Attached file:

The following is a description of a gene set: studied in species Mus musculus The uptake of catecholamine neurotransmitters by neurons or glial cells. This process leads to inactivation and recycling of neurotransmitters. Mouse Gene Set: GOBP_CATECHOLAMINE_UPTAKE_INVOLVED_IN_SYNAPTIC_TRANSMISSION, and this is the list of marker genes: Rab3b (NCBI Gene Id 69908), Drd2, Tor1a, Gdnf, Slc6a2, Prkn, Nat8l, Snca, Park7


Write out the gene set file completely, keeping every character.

The following is a description of a gene set: studied in species Mus musculus The uptake of catecholamine neurotransmitters by neurons or glial cells. This process leads to inactivation and recycling of neurotransmitters. Mouse Gene Set: GOBP_CATECHOLAMINE_UPTAKE_INVOLVED_IN_SYNAPTIC_TRANSMISSION, and this is the list of marker genes: Rab3b (NCBI Gene Id 69908), Drd2, Tor1a, Gdnf, Slc6a2, Prkn, Nat8l, Snca, Park7